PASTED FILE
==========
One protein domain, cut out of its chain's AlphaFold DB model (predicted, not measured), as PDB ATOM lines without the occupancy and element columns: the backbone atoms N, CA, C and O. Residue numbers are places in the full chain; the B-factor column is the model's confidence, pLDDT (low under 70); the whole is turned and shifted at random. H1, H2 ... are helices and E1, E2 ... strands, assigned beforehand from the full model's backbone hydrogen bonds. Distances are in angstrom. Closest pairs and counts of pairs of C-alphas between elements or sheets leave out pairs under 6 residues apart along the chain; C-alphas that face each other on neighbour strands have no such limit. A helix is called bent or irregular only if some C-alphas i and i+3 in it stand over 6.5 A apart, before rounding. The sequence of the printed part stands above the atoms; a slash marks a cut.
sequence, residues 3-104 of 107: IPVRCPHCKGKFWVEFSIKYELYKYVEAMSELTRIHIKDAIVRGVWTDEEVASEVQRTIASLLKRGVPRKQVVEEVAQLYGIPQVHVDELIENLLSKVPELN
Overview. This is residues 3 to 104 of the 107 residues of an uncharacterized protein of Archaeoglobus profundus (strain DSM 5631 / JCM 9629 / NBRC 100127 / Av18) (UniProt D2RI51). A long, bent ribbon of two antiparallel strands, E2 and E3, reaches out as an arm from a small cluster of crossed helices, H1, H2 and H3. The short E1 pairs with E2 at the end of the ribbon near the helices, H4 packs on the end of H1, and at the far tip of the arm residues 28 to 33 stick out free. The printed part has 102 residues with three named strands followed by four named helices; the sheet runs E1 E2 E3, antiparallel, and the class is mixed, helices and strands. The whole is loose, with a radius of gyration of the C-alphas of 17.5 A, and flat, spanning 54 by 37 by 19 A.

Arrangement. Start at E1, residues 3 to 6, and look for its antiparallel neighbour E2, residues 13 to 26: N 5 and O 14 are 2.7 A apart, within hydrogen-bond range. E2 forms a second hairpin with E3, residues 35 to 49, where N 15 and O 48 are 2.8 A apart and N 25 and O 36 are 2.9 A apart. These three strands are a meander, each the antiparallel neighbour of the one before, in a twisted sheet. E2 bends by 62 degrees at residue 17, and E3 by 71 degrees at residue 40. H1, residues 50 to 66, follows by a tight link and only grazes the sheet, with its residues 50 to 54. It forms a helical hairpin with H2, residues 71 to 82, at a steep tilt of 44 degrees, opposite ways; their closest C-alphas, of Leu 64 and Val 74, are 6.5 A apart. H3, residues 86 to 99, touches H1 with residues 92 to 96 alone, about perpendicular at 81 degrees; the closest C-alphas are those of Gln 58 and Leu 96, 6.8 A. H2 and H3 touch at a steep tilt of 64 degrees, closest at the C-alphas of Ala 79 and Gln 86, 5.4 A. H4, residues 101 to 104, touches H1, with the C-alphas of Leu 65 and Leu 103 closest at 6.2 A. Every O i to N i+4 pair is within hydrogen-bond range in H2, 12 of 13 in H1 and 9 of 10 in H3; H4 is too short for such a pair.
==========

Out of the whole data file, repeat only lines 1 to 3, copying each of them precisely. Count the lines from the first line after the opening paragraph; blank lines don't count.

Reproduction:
sequence, residues 3-104 of 107: IPVRCPHCKGKFWVEFSIKYELYKYVEAMSELTRIHIKDAIVRGVWTDEEVASEVQRTIASLLKRGVPRKQVVEEVAQLYGIPQVHVDELIENLLSKVPELN
Overview. This is residues 3 to 104 of the 107 residues of an uncharacterized protein of Archaeoglobus profundus (strain DSM 5631 / JCM 9629 / NBRC 100127 / Av18) (UniProt D2RI51). A long, bent ribbon of two antiparallel strands, E2 and E3, reaches out as an arm from a small cluster of crossed helices, H1, H2 and H3. The short E1 pairs with E2 at the end of the ribbon near the helices, H4 packs on the end of H1, and at the far tip of the arm residues 28 to 33 stick out free. The printed part has 102 residues with three named strands followed by four named helices; the sheet runs E1 E2 E3, antiparallel, and the class is mixed, helices and strands. The whole is loose, with a radius of gyration of the C-alphas of 17.5 A, and flat, spanning 54 by 37 by 19 A.

Arrangement. Start at E1, residues 3 to 6, and look for its antiparallel neighbour E2, residues 13 to 26: N 5 and O 14 are 2.7 A apart, within hydrogen-bond range. E2 forms a second hairpin with E3, residues 35 to 49, where N 15 and O 48 are 2.8 A apart and N 25 and O 36 are 2.9 A apart. These three strands are a meander, each the antiparallel neighbour of the one before, in a twisted sheet. E2 bends by 62 degrees at residue 17, and E3 by 71 degrees at residue 40. H1, residues 50 to 66, follows by a tight link and only grazes the sheet, with its residues 50 to 54. It forms a helical hairpin with H2, residues 71 to 82, at a steep tilt of 44 degrees, opposite ways; their closest C-alphas, of Leu 64 and Val 74, are 6.5 A apart. H3, residues 86 to 99, touches H1 with residues 92 to 96 alone, about perpendicular at 81 degrees; the closest C-alphas are those of Gln 58 and Leu 96, 6.8 A. H2 and H3 touch at a steep tilt of 64 degrees, closest at the C-alphas of Ala 79 and Gln 86, 5.4 A. H4, residues 101 to 104, touches H1, with the C-alphas of Leu 65 and Leu 103 closest at 6.2 A. Every O i to N i+4 pair is within hydrogen-bond range in H2, 12 of 13 in H1 and 9 of 10 in H3; H4 is too short for such a pair.